It’s also worth mentioning that some parts of investment banking -- specifically trading and underwriting -- tend to do better in turbulent times. Banks such as JPMorgan Chase and Goldman Sachs (NYSE:GS) that have large investment banking operations could be helped by this, while banks that largely focus on commercial banking, such as Wells Fargo (NYSE:WFC), could be at a temporary disadvantage.
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Berkshire Hathaway (NYSE:BRK.A) (NYSE:BRK.B) CEO Warren Buffett is known as one of the best stock investors of all time, and for good reason. During his 55 years at the helm of the company, Buffett has delivered annualized returns more than double those of the S&P 500, and the investments he’s chosen for Berkshire’s massive stock portfolio over the years are a good reason why.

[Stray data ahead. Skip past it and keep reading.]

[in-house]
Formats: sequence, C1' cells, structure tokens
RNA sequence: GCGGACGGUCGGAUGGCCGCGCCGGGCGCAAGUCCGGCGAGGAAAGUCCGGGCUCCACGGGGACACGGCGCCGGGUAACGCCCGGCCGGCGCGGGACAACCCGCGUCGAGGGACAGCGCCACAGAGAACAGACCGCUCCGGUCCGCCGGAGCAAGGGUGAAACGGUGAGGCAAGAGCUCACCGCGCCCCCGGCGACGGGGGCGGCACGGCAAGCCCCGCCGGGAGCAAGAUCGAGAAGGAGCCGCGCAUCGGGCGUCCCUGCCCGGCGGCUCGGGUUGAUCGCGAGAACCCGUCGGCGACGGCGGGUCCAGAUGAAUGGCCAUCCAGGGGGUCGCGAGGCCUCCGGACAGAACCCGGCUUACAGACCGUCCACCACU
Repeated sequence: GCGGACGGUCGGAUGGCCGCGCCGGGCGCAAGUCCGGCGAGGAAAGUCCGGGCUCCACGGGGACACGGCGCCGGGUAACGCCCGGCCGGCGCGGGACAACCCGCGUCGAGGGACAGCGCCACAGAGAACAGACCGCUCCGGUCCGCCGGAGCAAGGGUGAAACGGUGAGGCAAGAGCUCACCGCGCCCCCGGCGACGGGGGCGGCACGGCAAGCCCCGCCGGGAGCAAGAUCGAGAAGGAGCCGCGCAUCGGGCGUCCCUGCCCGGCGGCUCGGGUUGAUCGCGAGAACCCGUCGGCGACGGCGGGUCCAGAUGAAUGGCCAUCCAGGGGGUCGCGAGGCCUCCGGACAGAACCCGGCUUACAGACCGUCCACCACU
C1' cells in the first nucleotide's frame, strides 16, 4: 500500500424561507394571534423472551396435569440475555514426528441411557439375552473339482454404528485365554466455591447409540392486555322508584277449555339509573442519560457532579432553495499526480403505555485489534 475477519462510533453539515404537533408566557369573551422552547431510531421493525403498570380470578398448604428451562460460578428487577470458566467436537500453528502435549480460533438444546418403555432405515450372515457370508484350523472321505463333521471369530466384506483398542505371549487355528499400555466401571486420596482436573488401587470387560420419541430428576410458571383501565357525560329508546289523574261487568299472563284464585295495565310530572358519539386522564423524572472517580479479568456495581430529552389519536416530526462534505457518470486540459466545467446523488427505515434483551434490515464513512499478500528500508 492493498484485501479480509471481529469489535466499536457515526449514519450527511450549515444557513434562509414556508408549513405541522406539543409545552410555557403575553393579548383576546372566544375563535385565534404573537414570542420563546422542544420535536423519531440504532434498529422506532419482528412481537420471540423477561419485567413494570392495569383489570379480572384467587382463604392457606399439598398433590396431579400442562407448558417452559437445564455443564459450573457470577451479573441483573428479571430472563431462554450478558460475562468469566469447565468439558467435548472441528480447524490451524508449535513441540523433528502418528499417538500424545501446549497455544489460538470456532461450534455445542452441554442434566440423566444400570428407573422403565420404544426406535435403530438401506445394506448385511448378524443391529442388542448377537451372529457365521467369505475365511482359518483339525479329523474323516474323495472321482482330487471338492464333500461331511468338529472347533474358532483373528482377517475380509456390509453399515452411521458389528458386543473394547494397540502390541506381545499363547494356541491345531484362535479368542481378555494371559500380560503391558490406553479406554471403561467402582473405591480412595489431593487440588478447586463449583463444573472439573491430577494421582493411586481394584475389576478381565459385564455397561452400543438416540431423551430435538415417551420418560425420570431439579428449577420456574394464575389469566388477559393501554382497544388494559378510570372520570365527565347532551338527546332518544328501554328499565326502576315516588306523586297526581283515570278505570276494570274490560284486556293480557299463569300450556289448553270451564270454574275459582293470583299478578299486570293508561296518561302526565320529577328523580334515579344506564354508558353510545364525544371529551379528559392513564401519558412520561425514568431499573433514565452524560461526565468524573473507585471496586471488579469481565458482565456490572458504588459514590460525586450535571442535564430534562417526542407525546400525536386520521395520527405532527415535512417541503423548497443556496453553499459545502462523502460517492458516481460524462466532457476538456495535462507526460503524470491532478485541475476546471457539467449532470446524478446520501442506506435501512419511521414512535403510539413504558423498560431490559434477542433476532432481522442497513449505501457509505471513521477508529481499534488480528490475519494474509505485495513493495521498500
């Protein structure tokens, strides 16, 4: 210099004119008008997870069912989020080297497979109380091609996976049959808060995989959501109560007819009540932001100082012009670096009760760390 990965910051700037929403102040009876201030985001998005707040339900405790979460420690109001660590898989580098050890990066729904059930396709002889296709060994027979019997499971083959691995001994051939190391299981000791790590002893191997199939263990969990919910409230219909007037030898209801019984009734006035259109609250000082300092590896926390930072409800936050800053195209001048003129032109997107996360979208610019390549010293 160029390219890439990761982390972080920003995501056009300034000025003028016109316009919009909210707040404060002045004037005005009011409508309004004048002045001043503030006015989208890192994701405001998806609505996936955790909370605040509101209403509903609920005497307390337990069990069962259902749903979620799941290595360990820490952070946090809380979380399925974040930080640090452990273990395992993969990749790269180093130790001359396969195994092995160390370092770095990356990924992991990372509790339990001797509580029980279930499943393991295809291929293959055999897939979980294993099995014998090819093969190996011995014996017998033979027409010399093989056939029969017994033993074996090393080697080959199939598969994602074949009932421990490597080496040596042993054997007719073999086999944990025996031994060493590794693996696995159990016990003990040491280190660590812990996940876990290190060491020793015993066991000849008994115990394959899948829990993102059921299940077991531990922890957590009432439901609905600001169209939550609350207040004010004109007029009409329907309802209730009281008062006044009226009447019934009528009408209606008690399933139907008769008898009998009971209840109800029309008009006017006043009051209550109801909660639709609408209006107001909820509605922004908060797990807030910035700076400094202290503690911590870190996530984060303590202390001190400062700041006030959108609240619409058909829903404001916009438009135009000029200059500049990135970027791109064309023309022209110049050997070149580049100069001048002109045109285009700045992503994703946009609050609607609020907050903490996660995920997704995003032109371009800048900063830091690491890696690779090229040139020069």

If you take a glance at Berkshire’s stock portfolio, you’ll notice one major trend -- Buffett owns quite a few bank stocks. Berkshire owns stakes worth
billion or more in four different bank stocks, including a very large stake in Bank of America.
The bottom line on bank stocks
While it’s not necessarily a smart idea to buy any particular stock just because a billionaire owns it (even Warren Buffett), there does appear to be some value in the banking industry in 2021. So, if you don’t have much exposure in your portfolio, one or more of the rock-solid banks discussed here could be a good fit for you.